Having a camper van allows us so much freedom, the possibility of just getting up and going wherever and whenever is amazing, That is until it is not amazing! Unlike our cars, even regular camper users do not use their vehicles on a daily basis. Unfortunately, that means sometimes we don’t see problems until they have been sitting for a while; this can be due to sporadic use, especially when vehicles sit unused over the winter. We could always hire a camper, but it feels better to have your own.
It Won’t Start
A vehicle that won’t start is possibly the most common issue. Sadly, there can be hundreds of different reasons for this. The positive news is that there are a few common causes we can check for before taking the van to a mechanic for a full diagnostic. A flat battery is odds-on to be a top candidate for the cause, especially when it’s not been started in a while. You can either try to jump start it, or if it’s too flat you may need to remove the battery and trickle charge it over a period of hours. You should also check if the car is in neutral, or the key is fully turned? Many modern vehicles have immobilisers that prevent starting in gear for safety reasons.
Rust or Corrosion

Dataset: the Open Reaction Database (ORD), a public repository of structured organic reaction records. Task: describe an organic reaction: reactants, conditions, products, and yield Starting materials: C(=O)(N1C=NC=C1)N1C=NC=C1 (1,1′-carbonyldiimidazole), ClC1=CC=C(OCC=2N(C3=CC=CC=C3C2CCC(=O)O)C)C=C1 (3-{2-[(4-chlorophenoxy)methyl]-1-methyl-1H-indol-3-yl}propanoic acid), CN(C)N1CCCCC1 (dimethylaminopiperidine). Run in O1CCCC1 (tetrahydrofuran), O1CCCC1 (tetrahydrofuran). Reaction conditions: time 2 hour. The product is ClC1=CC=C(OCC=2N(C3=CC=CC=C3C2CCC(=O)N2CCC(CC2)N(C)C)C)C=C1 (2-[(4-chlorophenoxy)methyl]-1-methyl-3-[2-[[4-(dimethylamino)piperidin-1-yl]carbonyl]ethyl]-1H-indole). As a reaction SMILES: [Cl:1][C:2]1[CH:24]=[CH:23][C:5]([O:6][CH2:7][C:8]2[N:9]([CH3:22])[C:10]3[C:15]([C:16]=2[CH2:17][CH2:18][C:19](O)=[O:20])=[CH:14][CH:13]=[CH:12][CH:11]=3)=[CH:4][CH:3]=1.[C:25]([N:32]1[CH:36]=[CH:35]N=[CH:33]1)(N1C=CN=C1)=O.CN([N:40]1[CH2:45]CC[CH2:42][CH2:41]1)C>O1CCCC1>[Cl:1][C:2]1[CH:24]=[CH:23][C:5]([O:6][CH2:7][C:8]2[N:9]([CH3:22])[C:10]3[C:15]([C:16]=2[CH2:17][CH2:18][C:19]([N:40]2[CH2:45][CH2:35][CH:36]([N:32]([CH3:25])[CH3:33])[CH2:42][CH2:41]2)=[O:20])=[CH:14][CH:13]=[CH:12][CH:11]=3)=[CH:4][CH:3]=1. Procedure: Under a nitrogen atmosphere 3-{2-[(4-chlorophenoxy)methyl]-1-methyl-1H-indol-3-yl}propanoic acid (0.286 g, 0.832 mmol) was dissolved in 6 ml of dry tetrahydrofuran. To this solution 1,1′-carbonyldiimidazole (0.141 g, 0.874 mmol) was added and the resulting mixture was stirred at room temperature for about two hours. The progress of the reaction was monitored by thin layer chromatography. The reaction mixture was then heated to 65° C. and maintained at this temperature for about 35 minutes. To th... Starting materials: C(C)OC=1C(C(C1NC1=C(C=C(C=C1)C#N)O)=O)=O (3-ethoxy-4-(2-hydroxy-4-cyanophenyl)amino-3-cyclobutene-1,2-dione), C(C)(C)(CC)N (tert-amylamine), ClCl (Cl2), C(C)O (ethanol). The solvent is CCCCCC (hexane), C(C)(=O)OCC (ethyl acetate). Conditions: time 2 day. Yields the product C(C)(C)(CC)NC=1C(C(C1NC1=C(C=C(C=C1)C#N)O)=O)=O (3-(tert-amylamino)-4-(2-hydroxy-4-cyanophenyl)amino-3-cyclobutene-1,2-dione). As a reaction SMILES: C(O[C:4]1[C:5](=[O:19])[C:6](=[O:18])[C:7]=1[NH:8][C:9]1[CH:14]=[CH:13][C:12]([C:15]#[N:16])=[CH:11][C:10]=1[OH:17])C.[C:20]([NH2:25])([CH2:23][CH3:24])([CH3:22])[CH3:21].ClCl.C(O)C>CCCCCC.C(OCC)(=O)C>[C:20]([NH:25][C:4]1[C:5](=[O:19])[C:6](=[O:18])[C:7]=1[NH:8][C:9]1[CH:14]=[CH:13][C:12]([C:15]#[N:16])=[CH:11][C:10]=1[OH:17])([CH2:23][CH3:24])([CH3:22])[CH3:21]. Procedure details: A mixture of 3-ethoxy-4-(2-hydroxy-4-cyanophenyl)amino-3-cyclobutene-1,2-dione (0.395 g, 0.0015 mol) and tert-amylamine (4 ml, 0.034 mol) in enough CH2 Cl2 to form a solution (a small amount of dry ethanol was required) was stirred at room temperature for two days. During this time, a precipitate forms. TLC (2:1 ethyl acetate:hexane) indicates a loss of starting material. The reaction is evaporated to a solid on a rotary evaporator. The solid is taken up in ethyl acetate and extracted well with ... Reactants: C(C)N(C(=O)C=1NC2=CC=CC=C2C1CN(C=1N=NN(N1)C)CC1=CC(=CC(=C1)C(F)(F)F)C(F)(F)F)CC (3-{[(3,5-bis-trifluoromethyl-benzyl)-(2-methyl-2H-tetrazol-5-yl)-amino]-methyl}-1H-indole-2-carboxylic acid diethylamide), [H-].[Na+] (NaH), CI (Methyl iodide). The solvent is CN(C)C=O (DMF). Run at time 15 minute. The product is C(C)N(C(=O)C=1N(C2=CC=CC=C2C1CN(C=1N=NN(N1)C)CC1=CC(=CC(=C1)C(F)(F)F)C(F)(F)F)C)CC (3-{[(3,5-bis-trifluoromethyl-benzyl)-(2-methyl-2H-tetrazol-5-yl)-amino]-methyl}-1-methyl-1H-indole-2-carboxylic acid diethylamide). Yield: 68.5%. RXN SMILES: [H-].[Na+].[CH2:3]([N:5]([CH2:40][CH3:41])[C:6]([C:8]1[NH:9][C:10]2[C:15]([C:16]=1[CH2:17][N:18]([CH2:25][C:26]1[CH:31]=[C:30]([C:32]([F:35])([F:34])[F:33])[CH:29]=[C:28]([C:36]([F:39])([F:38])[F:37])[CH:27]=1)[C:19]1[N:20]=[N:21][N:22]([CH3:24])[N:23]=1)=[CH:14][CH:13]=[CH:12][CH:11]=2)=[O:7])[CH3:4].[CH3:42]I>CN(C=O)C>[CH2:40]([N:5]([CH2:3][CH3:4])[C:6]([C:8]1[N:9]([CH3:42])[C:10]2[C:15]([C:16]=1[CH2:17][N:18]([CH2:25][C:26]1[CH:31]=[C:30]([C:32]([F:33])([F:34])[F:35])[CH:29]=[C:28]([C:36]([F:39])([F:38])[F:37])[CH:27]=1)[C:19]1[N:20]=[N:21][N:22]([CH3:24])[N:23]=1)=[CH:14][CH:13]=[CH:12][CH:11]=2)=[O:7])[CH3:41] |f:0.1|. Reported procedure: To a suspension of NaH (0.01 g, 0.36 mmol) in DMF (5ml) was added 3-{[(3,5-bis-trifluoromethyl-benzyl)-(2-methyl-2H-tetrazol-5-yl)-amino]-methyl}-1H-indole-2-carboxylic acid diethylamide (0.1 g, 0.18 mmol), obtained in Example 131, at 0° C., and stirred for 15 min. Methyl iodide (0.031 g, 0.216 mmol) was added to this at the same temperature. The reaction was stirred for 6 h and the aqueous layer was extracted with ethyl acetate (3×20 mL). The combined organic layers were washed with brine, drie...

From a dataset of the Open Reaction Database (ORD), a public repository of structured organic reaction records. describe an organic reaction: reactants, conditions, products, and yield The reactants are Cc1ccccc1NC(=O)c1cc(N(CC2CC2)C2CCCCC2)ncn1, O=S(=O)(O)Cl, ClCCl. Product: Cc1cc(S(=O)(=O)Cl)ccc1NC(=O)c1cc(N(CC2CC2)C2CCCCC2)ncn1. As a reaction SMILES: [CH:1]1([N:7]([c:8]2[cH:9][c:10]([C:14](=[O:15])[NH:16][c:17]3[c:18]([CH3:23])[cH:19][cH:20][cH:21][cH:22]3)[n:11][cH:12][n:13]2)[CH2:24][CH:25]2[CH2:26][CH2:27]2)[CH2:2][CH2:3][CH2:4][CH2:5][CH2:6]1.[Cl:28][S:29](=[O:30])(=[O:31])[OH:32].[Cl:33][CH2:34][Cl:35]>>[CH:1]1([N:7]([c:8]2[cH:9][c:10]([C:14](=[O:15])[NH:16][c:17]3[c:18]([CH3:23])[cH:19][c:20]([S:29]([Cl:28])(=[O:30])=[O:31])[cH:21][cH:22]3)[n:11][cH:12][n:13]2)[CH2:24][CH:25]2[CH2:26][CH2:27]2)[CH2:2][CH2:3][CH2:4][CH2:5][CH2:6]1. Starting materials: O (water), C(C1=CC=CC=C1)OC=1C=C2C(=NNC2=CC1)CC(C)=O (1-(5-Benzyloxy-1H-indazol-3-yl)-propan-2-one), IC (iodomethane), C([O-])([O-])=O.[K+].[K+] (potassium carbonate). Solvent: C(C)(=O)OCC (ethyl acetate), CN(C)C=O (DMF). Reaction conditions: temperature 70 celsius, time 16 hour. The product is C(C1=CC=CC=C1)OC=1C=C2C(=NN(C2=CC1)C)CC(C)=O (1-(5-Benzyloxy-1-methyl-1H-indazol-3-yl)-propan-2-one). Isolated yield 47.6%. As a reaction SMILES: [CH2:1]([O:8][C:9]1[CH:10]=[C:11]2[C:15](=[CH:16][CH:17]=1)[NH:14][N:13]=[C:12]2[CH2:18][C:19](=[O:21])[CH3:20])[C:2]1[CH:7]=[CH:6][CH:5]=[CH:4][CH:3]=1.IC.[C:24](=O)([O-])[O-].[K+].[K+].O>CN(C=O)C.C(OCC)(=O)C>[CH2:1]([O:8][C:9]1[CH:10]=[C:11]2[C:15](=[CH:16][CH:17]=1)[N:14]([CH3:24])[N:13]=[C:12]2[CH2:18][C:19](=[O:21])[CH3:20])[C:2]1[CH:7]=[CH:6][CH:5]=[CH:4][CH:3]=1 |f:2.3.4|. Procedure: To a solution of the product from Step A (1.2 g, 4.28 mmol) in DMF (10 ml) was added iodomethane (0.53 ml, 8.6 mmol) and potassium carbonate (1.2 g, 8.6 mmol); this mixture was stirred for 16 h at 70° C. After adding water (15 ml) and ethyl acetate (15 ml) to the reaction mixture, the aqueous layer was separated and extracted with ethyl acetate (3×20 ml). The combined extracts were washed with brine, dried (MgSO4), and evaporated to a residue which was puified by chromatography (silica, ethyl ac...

Every vehicle will eventually suffer from rust or corrosion. Don’t fret though it’s not as difficult to deal with and treat this issue. It basically involves sanding or using a metal brush to take the top layers of the rust off and then using a primer to fill in the space. Once the primer has properly dried we can then touch up the area with vehicle paint.
Again, this is a common issue when we forget to clear out the van properly after use. If there is a neglected food item and then the van is left for a period, we are likely to find little friends visiting when we next visit. It’s usually something like Flies, which can normally be sorted using sprays, fly paper or a bug light. If it’s a more serious issue, it would be wise to call in an exterminator to ensure the problem is fully dealt with.
Portable Toilet Problems
The horrible one. No-one ever wants to deal with portable toilet problems, but owning an RV means that eventually this is one you will have to deal with. Two issues are usually what we face; either it is clogged, or it is leaking. Basically, the two opposites. A clogged toilet almost always means a blockage of some kind. First check if the unit needs emptying? A simple oversight, but we’ve all done it. If this is not successful, then try unblocking it, either physically with a toilet wand or plunger, or chemically with a drain block solution. If the toilet is leaking, we need to find out where the leak is originating? Is it a crack, or perhaps a broken seal? You’ll either need to fill the crack or leak, replace the seal, or buy a new toilet unit.
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